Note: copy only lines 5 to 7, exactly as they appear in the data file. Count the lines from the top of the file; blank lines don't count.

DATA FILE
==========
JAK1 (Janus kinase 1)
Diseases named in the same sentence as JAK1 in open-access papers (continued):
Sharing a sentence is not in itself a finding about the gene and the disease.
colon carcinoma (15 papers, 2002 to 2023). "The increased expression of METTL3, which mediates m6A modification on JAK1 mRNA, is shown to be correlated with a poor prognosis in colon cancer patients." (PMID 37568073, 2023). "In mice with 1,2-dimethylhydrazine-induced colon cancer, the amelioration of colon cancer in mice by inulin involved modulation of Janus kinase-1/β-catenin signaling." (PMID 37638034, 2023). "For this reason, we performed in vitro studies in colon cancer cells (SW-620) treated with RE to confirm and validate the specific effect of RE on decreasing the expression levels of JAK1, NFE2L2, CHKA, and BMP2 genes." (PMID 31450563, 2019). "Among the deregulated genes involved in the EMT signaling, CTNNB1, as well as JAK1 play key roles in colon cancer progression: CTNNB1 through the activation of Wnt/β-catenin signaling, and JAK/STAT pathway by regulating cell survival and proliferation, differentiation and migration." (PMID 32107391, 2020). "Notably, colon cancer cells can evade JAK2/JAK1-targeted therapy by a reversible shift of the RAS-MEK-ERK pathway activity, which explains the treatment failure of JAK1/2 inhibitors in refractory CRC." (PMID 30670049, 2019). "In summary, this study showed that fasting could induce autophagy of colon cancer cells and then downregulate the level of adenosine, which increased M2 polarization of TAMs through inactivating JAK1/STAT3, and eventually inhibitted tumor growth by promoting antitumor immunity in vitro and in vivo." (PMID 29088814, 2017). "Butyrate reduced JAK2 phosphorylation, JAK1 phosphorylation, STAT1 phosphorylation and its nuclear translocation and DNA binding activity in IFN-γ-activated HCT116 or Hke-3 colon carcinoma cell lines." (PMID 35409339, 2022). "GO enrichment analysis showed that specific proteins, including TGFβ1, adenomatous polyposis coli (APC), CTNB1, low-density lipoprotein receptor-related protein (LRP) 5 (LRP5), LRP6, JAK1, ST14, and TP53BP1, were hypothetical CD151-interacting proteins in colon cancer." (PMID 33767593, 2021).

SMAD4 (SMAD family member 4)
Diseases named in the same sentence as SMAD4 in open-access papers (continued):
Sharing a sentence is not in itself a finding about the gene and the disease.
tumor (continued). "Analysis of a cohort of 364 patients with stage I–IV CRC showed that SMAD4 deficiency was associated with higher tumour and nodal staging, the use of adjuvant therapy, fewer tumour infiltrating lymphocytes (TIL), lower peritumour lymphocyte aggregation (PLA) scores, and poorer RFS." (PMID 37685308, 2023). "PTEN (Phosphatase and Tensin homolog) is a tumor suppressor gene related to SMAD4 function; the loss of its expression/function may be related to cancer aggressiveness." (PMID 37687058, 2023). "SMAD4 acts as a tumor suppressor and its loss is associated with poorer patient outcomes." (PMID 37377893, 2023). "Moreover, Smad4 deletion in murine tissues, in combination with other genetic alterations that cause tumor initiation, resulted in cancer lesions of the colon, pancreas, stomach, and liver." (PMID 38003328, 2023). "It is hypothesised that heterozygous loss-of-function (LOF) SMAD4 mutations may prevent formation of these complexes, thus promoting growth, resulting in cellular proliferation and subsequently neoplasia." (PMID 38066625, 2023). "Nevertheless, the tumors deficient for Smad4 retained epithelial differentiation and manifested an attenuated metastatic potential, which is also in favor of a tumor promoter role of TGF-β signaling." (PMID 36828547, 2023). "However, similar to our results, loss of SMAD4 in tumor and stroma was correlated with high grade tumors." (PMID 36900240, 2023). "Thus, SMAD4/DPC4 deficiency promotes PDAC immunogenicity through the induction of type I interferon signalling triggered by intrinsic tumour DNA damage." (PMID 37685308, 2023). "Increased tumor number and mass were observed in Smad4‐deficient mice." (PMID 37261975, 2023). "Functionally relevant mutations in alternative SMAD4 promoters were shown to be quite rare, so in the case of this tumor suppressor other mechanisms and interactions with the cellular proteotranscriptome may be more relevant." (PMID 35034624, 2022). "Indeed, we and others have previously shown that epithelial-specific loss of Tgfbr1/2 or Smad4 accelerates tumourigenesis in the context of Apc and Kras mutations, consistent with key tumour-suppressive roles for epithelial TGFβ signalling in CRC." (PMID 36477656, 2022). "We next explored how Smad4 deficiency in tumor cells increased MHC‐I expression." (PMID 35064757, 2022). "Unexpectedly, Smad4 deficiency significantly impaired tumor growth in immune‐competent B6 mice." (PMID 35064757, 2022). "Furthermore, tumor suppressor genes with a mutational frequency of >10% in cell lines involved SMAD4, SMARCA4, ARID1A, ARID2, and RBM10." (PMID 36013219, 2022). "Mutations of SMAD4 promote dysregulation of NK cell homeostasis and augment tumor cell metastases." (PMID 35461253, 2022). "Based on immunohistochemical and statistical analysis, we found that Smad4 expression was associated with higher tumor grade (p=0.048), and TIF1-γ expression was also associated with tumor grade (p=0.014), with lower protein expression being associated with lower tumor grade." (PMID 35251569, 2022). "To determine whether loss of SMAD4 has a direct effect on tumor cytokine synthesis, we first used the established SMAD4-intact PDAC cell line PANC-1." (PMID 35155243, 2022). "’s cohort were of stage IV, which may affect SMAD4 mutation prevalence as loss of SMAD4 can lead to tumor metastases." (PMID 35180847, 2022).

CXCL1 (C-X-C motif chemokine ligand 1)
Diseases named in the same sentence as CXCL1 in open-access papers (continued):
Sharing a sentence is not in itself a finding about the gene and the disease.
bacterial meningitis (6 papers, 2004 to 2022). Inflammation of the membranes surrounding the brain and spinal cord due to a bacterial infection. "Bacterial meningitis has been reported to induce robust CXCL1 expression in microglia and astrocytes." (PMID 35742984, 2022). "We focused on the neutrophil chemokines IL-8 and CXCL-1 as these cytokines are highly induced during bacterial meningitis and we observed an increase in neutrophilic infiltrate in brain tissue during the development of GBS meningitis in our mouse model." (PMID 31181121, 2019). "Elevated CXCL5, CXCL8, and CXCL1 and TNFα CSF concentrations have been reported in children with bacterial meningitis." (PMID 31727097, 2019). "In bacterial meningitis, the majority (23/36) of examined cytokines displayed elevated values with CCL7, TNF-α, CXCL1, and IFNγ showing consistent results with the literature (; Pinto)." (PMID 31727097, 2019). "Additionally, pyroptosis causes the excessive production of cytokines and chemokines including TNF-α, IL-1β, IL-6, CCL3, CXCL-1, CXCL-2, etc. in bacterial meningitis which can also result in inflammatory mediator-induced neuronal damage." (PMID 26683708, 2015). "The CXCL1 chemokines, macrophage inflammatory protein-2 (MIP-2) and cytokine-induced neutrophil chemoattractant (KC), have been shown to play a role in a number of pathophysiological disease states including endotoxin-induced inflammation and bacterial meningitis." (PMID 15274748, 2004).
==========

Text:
SMAD4 (SMAD family member 4)
Diseases named in the same sentence as SMAD4 in open-access papers (continued):
Sharing a sentence is not in itself a finding about the gene and the disease.